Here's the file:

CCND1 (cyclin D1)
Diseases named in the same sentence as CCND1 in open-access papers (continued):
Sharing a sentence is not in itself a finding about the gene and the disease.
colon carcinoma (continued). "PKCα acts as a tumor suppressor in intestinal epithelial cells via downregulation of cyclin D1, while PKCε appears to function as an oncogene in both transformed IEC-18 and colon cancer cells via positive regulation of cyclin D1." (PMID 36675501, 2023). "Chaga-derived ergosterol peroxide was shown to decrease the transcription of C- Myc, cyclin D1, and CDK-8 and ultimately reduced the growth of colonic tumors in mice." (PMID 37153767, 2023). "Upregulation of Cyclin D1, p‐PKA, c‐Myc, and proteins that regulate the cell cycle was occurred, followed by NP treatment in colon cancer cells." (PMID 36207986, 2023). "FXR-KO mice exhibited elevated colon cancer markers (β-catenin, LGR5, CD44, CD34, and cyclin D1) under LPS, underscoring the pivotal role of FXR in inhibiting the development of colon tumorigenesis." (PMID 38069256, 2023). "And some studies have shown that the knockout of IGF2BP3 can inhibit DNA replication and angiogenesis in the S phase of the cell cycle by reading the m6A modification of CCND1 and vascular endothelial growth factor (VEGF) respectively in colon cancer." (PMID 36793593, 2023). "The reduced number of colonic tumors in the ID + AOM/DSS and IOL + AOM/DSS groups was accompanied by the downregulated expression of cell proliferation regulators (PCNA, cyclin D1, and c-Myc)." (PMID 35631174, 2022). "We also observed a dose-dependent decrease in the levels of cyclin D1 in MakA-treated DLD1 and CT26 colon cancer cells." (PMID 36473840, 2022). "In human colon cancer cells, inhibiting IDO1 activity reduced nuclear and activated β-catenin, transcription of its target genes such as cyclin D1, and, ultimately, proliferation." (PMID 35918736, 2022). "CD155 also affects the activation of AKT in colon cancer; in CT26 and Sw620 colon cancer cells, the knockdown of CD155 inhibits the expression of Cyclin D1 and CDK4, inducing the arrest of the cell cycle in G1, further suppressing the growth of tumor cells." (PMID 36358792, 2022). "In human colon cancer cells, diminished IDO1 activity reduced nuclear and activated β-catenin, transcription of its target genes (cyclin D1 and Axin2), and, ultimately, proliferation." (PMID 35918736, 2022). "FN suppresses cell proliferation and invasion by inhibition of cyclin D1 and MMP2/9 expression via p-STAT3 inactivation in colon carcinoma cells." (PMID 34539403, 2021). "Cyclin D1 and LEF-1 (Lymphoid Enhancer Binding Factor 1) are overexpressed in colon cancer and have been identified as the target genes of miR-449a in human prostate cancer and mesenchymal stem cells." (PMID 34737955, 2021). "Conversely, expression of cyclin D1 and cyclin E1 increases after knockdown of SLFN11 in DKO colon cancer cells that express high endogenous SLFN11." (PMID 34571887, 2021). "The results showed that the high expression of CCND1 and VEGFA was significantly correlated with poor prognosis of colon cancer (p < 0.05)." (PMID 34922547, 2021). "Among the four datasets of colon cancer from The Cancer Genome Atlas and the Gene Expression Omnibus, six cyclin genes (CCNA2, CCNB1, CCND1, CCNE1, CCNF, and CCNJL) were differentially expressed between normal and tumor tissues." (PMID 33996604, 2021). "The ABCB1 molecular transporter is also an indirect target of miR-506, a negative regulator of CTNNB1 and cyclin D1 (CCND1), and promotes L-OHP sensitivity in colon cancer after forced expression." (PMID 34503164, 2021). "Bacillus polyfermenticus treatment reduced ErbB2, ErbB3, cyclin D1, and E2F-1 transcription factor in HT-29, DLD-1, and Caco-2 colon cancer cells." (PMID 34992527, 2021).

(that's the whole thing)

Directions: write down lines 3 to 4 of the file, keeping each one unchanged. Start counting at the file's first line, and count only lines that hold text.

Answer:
Sharing a sentence is not in itself a finding about the gene and the disease.
colon carcinoma (continued). "PKCα acts as a tumor suppressor in intestinal epithelial cells via downregulation of cyclin D1, while PKCε appears to function as an oncogene in both transformed IEC-18 and colon cancer cells via positive regulation of cyclin D1." (PMID 36675501, 2023). "Chaga-derived ergosterol peroxide was shown to decrease the transcription of C- Myc, cyclin D1, and CDK-8 and ultimately reduced the growth of colonic tumors in mice." (PMID 37153767, 2023). "Upregulation of Cyclin D1, p‐PKA, c‐Myc, and proteins that regulate the cell cycle was occurred, followed by NP treatment in colon cancer cells." (PMID 36207986, 2023). "FXR-KO mice exhibited elevated colon cancer markers (β-catenin, LGR5, CD44, CD34, and cyclin D1) under LPS, underscoring the pivotal role of FXR in inhibiting the development of colon tumorigenesis." (PMID 38069256, 2023). "And some studies have shown that the knockout of IGF2BP3 can inhibit DNA replication and angiogenesis in the S phase of the cell cycle by reading the m6A modification of CCND1 and vascular endothelial growth factor (VEGF) respectively in colon cancer." (PMID 36793593, 2023). "The reduced number of colonic tumors in the ID + AOM/DSS and IOL + AOM/DSS groups was accompanied by the downregulated expression of cell proliferation regulators (PCNA, cyclin D1, and c-Myc)." (PMID 35631174, 2022). "We also observed a dose-dependent decrease in the levels of cyclin D1 in MakA-treated DLD1 and CT26 colon cancer cells." (PMID 36473840, 2022). "In human colon cancer cells, inhibiting IDO1 activity reduced nuclear and activated β-catenin, transcription of its target genes such as cyclin D1, and, ultimately, proliferation." (PMID 35918736, 2022). "CD155 also affects the activation of AKT in colon cancer; in CT26 and Sw620 colon cancer cells, the knockdown of CD155 inhibits the expression of Cyclin D1 and CDK4, inducing the arrest of the cell cycle in G1, further suppressing the growth of tumor cells." (PMID 36358792, 2022). "In human colon cancer cells, diminished IDO1 activity reduced nuclear and activated β-catenin, transcription of its target genes (cyclin D1 and Axin2), and, ultimately, proliferation." (PMID 35918736, 2022). "FN suppresses cell proliferation and invasion by inhibition of cyclin D1 and MMP2/9 expression via p-STAT3 inactivation in colon carcinoma cells." (PMID 34539403, 2021). "Cyclin D1 and LEF-1 (Lymphoid Enhancer Binding Factor 1) are overexpressed in colon cancer and have been identified as the target genes of miR-449a in human prostate cancer and mesenchymal stem cells." (PMID 34737955, 2021). "Conversely, expression of cyclin D1 and cyclin E1 increases after knockdown of SLFN11 in DKO colon cancer cells that express high endogenous SLFN11." (PMID 34571887, 2021). "The results showed that the high expression of CCND1 and VEGFA was significantly correlated with poor prognosis of colon cancer (p < 0.05)." (PMID 34922547, 2021). "Among the four datasets of colon cancer from The Cancer Genome Atlas and the Gene Expression Omnibus, six cyclin genes (CCNA2, CCNB1, CCND1, CCNE1, CCNF, and CCNJL) were differentially expressed between normal and tumor tissues." (PMID 33996604, 2021). "The ABCB1 molecular transporter is also an indirect target of miR-506, a negative regulator of CTNNB1 and cyclin D1 (CCND1), and promotes L-OHP sensitivity in colon cancer after forced expression." (PMID 34503164, 2021). "Bacillus polyfermenticus treatment reduced ErbB2, ErbB3, cyclin D1, and E2F-1 transcription factor in HT-29, DLD-1, and Caco-2 colon cancer cells." (PMID 34992527, 2021).